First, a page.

You need to read this post and then visit HealthMap.

Collating information from diverse sources is a mainstay of epidemiology.

Topic maps are an effort to bring the benefits of collating information from diverse sources to other fields.

(I first saw this on Beyond Search.)

Mondeca helps to bring Electronic Patient Record to reality

Monday, December 26th, 2011

Mondeca helps to bring Electronic Patient Record to reality

This has been out for a while but I just saw it today.

From the post:

Data interoperability is one of the key issues in assembling unified Electronic Patient Records, both within and across healthcare providers. ASIP Santé, the French national healthcare agency responsible for implementing nation-wide healthcare management systems, has been charged to ensure such interoperability for the French national healthcare.

The task is a daunting one since most healthcare providers use their own custom terminologies and medical codes. This is due to a number of issues with standard terminologies: 1) standard terminologies take too long to be updated with the latest terms; 2) significant internal data, systems, and expertise rely on the usage of legacy custom terminologies; and 3) a part of the business domain is not covered by a standard terminology.

The only way forward was to align the local custom terminologies and codes with the standard ones. This way local data can be automatically converted into the standard representation, which will in turn allow to integrate it with the data coming from other healthcare providers.

I assume the alignment of local custom terminologies is an ongoing process so as the local terminologies change, re-alignment occurs as well?

Kudos to Mondeca for they played an active role in the early days of XTM and I suspect that experience has influenced (for the good), their approach to this project.

Network Modeling and Analysis in Health Informatics and Bioinformatics (NetMAHIB)

Friday, October 28th, 2011

Network Modeling and Analysis in Health Informatics and Bioinformatics (NetMAHIB) Editor-in-Chief: Reda Alhajj, University of Calgary.

From Springer, a new journal of health informatics and bioinformatics.

From the announcement:

NetMAHIB publishes original research articles and reviews reporting how graph theory, statistics, linear algebra and machine learning techniques can be effectively used for modelling and knowledge discovery in health informatics and bioinformatics. It aims at creating a synergy between these disciplines by providing a forum for disseminating the latest developments and research findings; hence results can be shared with readers across institutions, governments, researchers, students, and the industry. The journal emphasizes fundamental contributions on new methodologies, discoveries and techniques that have general applicability and which form the basis for network based modelling and knowledge discovery in health informatics and bioinformatics.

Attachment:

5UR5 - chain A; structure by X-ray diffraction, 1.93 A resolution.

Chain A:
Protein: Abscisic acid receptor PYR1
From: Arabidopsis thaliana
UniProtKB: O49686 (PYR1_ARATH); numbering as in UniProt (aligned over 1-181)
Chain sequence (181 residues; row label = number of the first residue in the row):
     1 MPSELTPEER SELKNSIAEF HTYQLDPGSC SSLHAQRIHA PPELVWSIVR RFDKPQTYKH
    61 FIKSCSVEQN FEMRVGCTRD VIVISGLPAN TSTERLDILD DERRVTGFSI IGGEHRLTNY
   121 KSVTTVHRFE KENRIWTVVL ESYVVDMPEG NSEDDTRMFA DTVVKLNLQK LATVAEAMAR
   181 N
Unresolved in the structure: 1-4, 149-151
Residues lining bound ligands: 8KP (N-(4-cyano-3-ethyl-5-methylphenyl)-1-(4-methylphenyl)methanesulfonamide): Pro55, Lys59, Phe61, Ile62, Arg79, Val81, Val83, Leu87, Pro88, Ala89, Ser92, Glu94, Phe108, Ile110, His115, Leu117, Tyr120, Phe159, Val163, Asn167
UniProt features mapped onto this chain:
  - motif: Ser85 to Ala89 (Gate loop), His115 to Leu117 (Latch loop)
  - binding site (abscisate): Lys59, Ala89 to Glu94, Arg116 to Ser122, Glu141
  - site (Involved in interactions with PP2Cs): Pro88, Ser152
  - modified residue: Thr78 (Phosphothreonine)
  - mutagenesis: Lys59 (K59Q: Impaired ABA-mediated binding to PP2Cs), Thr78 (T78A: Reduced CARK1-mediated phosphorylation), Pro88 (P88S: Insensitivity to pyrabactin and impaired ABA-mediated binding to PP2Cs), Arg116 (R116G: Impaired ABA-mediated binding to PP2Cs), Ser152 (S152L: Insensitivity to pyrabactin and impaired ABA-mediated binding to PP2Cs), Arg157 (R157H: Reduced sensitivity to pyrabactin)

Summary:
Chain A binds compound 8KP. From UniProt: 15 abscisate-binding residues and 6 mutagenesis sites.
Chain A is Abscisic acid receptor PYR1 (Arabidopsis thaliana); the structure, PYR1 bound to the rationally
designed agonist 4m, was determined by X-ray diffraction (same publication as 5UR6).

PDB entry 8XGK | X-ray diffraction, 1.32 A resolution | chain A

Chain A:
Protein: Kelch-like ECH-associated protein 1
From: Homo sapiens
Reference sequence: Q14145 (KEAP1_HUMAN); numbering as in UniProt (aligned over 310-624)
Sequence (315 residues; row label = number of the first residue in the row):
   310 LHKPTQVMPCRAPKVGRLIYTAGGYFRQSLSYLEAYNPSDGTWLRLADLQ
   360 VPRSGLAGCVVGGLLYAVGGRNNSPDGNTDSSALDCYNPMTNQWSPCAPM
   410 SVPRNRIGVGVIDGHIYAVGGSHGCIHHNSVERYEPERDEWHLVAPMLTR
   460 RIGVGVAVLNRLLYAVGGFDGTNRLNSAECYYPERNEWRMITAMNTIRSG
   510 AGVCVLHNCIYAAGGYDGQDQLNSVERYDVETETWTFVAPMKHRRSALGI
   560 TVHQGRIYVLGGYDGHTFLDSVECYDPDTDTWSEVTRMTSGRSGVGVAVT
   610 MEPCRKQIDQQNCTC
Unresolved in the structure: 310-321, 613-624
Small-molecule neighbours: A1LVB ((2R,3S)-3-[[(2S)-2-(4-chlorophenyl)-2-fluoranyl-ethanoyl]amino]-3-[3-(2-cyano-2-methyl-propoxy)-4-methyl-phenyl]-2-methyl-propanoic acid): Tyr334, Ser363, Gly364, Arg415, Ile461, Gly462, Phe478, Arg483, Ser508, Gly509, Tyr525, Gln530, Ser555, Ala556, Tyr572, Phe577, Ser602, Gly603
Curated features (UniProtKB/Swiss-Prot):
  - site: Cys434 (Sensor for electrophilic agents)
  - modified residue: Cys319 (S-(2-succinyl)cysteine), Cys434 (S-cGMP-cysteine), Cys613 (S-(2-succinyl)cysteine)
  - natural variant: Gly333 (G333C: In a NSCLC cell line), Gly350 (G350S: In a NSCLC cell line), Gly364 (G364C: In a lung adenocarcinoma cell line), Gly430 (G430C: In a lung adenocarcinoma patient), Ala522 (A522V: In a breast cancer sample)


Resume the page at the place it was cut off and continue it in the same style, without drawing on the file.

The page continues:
The NetMAHIB journal is proud to have an outstanding group of editors who widely and rigorously cover the multidisciplinary score of the journal. They are known to be research leaders in the field of Health Informatics and Bioinformatics. Further, the NetMAHIB journal is characterized by providing thorough constructive reviews by experts in the field and by the reduced turn-around time which allows research results to be disseminated and shared on timely basis. The target of the editors is to complete the first round of the refereeing process within about 8 to 10 weeks of submission. Accepted papers go to the online first list and are immediately made available for access by the research community.

CITRIS – Center for Information Technology Research in the Interest of Society

Wednesday, September 21st, 2011

CITRIS – Center for Information Technology Research in the Interest of Society

The mission statement:

The Center for Information Technology Research in the Interest of Society (CITRIS) creates information technology solutions for many of our most pressing social, environmental, and health care problems.